It is not easy to say what makes for a good academic journal. The quality of papers it publishes is obviously the most important factor, but there is more to a good journal than this. It must also have a sensible aim in covering a certain subject matter and then adopt a style of writing that is appropriate to that aim. What makes The Philosophical Review such a wonderful journal, to take just one glowing example, is not only the fact that it publishes many sparkling papers but also that it balances its aim of covering philosophy broadly with a style that is accessible to scholars working across the field. A good journal can also strike the balance in some other way, by aiming to dig deep into a specific field of research, and then adopting a style that demands a high level of expertise on the part of its readership.
Politics, Philosophy and Economics , which first appeared in 2002, is published in association with the Murphy Institute of Political Economy at Tulane University. In its founding year, it featured articles by, among others, Brian Barry on the nature of power, David Miller on a contextualist theory of justice, Martha Nussbaum on John Rawls' law of peoples, Thomas Pogge on global justice and Philippe van Parijs on linguistic justice.
This initial dominance by leading normative political theorists eased up a little in the journal's second year, when political scientists and economists began to make an appearance in its pages. In and among various normative papers, we find an article by Norman Schofield that defends an empirical thesis on the nature of political elections, and an article by George Klosko, Michael Keren and Stacy Nyikos that offers a descriptive cross-country analysis of supreme-court decisions on compulsory military service.
In its third year, Politics, Philosophy and Economics devoted most of its first issue to a symposium on game theory and methodology in economics. So the journal's coverage is by no means restricted to normative political theory, and it does include papers from all three fields in its title.
Moreover, its papers have been, for the most part, of a high standard.
This journal has generally lived up to its stated aim: "to bring moral, economic and political theory to bear on the analysis, justification and criticism of political and economic institutions and public policies", and yet one might raise a couple of worries here.
The first is that the journal is sometimes in danger of losing focus. Quite clearly, the aim is not to publish merely any good paper from any of the fields named in the journal's title, but rather to bring papers together from those fields that share a focus on political and economic institutions and policies. And yet it seems that on several occasions it has published articles that do not do this.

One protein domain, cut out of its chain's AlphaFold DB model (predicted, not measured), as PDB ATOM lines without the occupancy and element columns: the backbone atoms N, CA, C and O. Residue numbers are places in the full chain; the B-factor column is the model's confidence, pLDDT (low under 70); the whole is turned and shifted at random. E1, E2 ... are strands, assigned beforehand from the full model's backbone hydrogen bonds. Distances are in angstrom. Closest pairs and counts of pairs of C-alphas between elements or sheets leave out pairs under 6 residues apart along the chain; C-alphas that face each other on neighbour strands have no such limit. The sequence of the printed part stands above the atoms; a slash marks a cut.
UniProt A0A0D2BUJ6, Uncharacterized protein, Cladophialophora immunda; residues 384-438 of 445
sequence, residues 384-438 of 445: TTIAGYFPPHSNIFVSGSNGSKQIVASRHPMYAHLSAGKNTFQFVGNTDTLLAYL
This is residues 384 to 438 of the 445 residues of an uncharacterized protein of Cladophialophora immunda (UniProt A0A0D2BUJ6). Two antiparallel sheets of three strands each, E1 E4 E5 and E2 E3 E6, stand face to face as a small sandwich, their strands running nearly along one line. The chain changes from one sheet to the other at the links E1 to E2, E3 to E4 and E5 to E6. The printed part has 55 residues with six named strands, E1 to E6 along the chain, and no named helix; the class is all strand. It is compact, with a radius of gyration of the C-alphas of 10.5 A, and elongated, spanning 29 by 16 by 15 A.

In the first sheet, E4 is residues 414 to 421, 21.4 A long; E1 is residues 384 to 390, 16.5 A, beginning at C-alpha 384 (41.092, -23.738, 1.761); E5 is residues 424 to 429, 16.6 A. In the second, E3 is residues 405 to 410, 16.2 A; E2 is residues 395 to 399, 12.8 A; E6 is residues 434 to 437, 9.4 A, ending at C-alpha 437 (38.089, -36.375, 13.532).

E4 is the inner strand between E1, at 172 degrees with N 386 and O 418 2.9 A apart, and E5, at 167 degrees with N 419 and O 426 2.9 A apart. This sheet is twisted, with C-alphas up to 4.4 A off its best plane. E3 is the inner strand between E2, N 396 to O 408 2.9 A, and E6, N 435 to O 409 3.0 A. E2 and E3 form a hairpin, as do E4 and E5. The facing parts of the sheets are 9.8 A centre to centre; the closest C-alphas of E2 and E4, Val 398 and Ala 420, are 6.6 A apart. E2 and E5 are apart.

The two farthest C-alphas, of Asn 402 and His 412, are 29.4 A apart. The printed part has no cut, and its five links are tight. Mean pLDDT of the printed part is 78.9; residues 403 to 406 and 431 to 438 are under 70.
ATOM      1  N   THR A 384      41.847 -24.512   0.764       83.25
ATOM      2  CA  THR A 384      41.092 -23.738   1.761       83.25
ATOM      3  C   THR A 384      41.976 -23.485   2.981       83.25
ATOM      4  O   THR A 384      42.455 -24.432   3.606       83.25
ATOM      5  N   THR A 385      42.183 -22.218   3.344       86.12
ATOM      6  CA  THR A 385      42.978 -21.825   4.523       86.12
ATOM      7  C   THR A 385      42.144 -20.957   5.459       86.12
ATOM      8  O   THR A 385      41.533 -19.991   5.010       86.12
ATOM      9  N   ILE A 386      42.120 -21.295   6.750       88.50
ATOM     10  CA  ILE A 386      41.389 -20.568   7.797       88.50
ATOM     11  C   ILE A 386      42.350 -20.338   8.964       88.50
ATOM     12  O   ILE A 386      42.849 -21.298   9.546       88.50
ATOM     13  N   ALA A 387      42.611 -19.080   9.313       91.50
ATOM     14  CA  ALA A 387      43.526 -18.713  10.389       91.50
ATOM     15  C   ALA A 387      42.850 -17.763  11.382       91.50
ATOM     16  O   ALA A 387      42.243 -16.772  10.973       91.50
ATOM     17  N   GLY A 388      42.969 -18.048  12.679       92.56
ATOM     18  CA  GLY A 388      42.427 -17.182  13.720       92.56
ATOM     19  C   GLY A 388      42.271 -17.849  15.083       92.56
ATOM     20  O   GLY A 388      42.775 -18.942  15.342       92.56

As well as papers that take an empirical and normative focus, the journal has published papers in the history of political thought (on John Stuart Mill). As well as publishing papers on linguistic justice (whether individuals belonging to a linguistic minority ought to receive some sort of compensation) the journal has published a paper in conceptual analysis (an examination of the concept of negative liberty) and one in analytical moral theory (a critical discussion of act-utilitarianism). These are all good papers, but one might question whether they are in line with the journal's stated aim. The danger is that we end up with a collection of good but unrelated papers drawn from three fields of scholarship.
A further worry might be raised about the style of writing in Politics, Philosophy and Economics. Clearly, the journal aspires to be accessible to a broad audience across its three fields, and yet it is doubtful whether all its papers are widely accessible. The editors go some way to ensure a straightforward writing style, for example by putting formal or technical analyses in articles in appendices. So far, however, the journal contains a couple of articles in which formal equations, perhaps unavoidably, stretch across large sections of the main body of the text. This is the case with a paper by Robert Goodin and David Estlund that tries to show, via several formal equations, how Bayes' formula for revising beliefs may commit us to the disturbing conclusion that electoral minorities should revise their beliefs in line with those of the electoral majority.
Another article, by Keith Dougherty and Julian Edward, which examines the expected costs of "k-majority rules", is similarly daunting for readers who are not so formally inclined. On these occasions, there is some danger that the style of writing is insufficiently accessible for a journal whose aim is to draw papers from, and appeal to, several fields of scholarship.
Despite these questions about its aim and style, this is an impressive journal that will be of interest to political scientists, as well as to philosophers and economists who take an interest in political affairs.
Paul Bou-Habib is lecturer in philosophy, Keele University.
Politics, Philosophy and Economics
Editor - Gerald F. Gaus and Jonathan Riley
Publisher - Sage
Pages - Triannual
Price - Institutions £225.00; Individuals £38.00
ISSN - 1470 594X